More kids are being diagnosed with attention deficit hyperactivity disorder (ADHD) than ever before, according to the Centers for Disease Control. 8.8% of children were diagnosed in 2011, compared with 7.0% in 2007.
An uptick was also witnessed in the number of parents choosing to medicate their children with stimulants such as Ritalin. That proportion now sits at two-thirds.
ADHD is perhaps childhood’s most common neurobehavioral disorder. It’s characterized by an array of symptoms, including squirming, excessive daydreaming, forgetfulness, and hyperactivity. Scientists still can’t precisely pinpoint what’s going on in the brain to trigger ADHD, but it’s evident that something is amiss. Children with ADHD generally have reduced brain volume in the left pre-frontal cortex.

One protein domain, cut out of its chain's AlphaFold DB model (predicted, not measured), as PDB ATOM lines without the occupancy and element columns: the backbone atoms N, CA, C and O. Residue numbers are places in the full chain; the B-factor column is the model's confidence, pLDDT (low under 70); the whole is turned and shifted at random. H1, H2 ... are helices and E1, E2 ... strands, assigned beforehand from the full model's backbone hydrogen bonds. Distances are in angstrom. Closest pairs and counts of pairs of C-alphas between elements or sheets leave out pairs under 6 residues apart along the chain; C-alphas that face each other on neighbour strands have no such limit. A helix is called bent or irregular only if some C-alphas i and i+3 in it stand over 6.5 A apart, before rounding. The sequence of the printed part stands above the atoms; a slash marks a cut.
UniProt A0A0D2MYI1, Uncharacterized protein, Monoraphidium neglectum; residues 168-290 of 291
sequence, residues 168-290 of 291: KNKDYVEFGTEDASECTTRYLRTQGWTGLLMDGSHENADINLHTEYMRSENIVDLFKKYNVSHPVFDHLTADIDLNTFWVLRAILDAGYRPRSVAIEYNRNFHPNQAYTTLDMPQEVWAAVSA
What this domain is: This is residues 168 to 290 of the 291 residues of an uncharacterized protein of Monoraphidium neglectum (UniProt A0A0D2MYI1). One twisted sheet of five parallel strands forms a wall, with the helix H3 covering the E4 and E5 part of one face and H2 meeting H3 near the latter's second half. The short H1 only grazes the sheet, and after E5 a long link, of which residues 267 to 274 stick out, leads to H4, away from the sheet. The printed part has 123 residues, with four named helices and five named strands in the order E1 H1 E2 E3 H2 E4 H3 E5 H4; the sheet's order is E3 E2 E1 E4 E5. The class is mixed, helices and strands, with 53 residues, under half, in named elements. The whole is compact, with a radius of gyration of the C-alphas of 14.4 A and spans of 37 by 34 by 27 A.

But the lack of a conclusive causal mechanism in the brain leads many onlookers to conclude that ADHD is a manufactured condition. Its symptoms are merely side effects of childhood, they argue. But this is not in agreement with evidence stemming from genetics. Thanks to large twin studies, a number of genes have been implicated, particularly those that affect dopamine transporters. The dopamine system of the brain regulates a whole heap of processes, but it’s most commonly linked with reward seeking. As far as ADHD goes, we know that when dopamine levels are driven up within the brain, ADHD symptoms lessen in severity.